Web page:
Guest post by Dadda
My wife recently enjoyed a delightful and relaxing women’s trip to the beach. She enjoyed six days and five nights of bliss away from all of the daily rigors of life. When she came home she was rosy cheeked and smiling. For me, well, let’s just say that when she came home my appearance resembled something more akin to an over-the-hill prize fighter that had just lost a boxing match.
Don’t get me wrong, I’m glad my wife had time to get away, but I’m also thankful that she will not be leaving again anytime soon.
Marriage is hard. You ask anyone and if they are being honest (might you say authentic), they will tell you the same thing.
So how is the picture of me (toes in the sand, no children or husband in sight) relevant to me working on my marriage??? Read on...
I wish I had known how luxurious sick days use to be. Not that being sick is ever fun, but I remember when it meant staying home from work, binge watching TV (and the choices for binge watching options are so much better now - it's a shame!) on the couch and sleeping soundly to the aftertaste of NyQuil.
My sick days this past week were nothing like that.
My thoughts on this started earlier in the week when an old pal posted this on her Facebook wall.
As we drive our family down for a weekend trip to our alma mater, Auburn University, for homecoming, I'm picturing us all in our orange and blue, highlighted by the afternoon sun, waving our shakers, singing the fight song in unison and cheering our team on to victory. It's such a beautiful moment.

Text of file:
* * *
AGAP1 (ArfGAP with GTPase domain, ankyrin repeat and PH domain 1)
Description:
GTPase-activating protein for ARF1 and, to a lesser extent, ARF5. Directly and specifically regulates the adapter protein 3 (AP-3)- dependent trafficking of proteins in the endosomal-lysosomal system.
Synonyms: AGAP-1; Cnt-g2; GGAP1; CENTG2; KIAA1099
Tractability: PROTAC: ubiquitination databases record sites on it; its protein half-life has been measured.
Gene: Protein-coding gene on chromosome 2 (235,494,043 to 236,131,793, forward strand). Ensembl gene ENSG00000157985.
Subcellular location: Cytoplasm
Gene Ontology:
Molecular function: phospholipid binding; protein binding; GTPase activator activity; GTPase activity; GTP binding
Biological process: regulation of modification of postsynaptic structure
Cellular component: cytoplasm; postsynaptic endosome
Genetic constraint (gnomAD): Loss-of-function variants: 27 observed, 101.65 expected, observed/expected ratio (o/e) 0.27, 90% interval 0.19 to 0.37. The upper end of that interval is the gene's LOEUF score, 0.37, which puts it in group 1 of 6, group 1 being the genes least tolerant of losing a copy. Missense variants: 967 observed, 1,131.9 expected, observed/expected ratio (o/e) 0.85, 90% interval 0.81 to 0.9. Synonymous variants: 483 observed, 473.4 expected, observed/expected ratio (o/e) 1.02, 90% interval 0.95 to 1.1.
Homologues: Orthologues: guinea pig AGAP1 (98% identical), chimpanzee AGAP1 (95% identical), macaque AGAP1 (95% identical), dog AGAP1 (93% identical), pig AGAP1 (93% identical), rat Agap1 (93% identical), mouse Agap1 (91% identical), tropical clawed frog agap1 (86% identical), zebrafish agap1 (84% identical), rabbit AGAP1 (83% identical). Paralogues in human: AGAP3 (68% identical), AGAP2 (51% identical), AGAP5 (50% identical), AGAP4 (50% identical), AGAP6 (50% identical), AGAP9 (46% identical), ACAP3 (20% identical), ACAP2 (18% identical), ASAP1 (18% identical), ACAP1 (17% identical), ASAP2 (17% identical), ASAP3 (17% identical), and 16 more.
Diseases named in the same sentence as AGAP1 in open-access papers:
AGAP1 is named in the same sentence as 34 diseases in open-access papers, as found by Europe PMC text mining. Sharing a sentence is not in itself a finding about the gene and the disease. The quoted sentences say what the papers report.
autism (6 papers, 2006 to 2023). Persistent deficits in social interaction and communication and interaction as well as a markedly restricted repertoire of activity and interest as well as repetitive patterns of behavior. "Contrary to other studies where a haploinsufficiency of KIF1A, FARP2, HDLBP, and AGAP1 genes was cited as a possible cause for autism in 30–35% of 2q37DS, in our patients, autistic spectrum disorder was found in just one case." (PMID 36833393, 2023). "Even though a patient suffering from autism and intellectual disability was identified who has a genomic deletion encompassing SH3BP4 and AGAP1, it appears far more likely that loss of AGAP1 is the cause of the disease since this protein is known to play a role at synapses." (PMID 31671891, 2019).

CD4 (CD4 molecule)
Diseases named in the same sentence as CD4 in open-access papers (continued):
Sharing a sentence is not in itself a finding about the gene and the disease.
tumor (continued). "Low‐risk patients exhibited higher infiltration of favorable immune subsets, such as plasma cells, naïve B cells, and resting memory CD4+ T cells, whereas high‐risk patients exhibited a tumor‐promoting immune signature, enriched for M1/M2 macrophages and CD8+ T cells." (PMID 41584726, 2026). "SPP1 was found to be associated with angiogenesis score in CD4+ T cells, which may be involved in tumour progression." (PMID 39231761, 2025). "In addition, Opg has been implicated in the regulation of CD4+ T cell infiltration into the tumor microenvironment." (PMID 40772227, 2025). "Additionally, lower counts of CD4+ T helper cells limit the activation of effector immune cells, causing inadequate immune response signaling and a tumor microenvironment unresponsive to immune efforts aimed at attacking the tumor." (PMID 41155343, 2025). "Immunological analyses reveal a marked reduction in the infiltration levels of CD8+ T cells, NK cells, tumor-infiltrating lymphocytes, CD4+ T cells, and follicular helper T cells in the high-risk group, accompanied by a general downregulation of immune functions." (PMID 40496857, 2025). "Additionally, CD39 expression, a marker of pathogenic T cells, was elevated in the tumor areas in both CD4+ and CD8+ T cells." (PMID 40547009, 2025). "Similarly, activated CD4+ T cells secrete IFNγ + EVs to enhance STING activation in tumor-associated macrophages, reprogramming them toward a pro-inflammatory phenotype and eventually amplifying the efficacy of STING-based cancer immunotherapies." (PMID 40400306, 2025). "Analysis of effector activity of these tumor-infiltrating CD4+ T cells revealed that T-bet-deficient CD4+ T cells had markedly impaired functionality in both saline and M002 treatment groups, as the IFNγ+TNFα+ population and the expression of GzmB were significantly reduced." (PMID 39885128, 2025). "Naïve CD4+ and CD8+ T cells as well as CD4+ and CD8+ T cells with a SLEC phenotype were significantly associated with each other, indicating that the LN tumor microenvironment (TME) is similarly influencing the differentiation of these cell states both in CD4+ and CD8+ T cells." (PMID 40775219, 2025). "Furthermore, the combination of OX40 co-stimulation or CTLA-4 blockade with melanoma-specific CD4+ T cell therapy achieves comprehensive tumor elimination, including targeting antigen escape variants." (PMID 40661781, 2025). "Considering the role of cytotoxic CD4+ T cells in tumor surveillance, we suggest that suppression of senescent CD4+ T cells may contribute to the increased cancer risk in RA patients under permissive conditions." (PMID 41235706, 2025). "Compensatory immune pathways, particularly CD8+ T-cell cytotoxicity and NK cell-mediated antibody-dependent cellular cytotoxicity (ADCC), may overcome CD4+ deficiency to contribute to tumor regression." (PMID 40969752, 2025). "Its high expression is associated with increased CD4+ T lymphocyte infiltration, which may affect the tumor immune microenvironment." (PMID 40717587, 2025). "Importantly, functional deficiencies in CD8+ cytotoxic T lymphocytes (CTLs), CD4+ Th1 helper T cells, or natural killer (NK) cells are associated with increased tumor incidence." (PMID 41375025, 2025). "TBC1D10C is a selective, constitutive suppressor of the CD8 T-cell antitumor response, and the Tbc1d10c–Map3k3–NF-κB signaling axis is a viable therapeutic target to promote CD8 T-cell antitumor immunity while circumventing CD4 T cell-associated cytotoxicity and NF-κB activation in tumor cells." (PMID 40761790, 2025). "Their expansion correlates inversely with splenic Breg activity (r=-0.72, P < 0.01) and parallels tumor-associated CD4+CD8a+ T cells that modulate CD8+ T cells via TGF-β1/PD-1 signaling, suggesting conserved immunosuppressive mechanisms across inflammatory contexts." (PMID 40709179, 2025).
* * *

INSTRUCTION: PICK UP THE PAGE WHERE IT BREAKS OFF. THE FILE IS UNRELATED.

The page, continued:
But I know this will NEVER happen. I'm not that naive!
Do you have a village? A support system you can call on (I say call on lightly, because these days it's more like "text on") for anything - from venting to sympathizing to helping in a pinch? People you genuinely LOVE to be around?
I've written before (as in two weeks ago but who is counting?) about my search for compatible family friends - adults that you can more than just tolerate (and actually like) along with the combo of children that get along. We're still in the process of finding our matches (though there are lot's of prospects!), but today I want to write about the need for rich, authentic, personal, gal-pal friendships. I feel confident in writing about this because I am blessed with an abundant village! A village that has saved me time and time again - even when they do not realize they are!
14-31. It's a final score of a football game. One that happened 15 years ago to. the. day. Auburn was playing Syracuse and was dealt its first loss of the season (which went on to be not such a great season for the Auburn Tigers).
I remember this because 15 years ago (to. the. day.) was when I met my husband.
15 years ago I was 21-years-old and a "big shot" intern for a PR firm living it up in Nashville. 15 years ago I was asked to tag along with a coworker, her then-husband and their friend so he wouldn't be a third wheel. You see where I'm going?
When faced with a weekend alone with the kids (the hubby went on a fishing trip to the gulf with his old college roommates), I thought to myself, "You don't have to suffer alone! Set up a family play date!" And a family play date we did - to see the production of Pinocchio by one of our local high schools. Extra points for exposing the kids to culture!
Ever feel like you're putting out a want ad when you invite people over... Or try to set up a play date? When you're first "dating" someone as a potential friend, you tend to scrutinize every text or email, or wonder if you're over-liking their Instagram posts. Do I have too many emojis in there? Or just the right amount?
Several years ago I read a blog post by Rachel Bertsche, author of MWF (Married White Female) Seeking BFF (obviously I borrowed her book title for my blog post title). She captures her attempts to make close connections with girlfriends after she and her husband had been living in Chicago for three years.
Wife, mom and full-time marketing pro. Diet coke addict. Auburn fan (and alumn). Christian - striving to comprehend grace.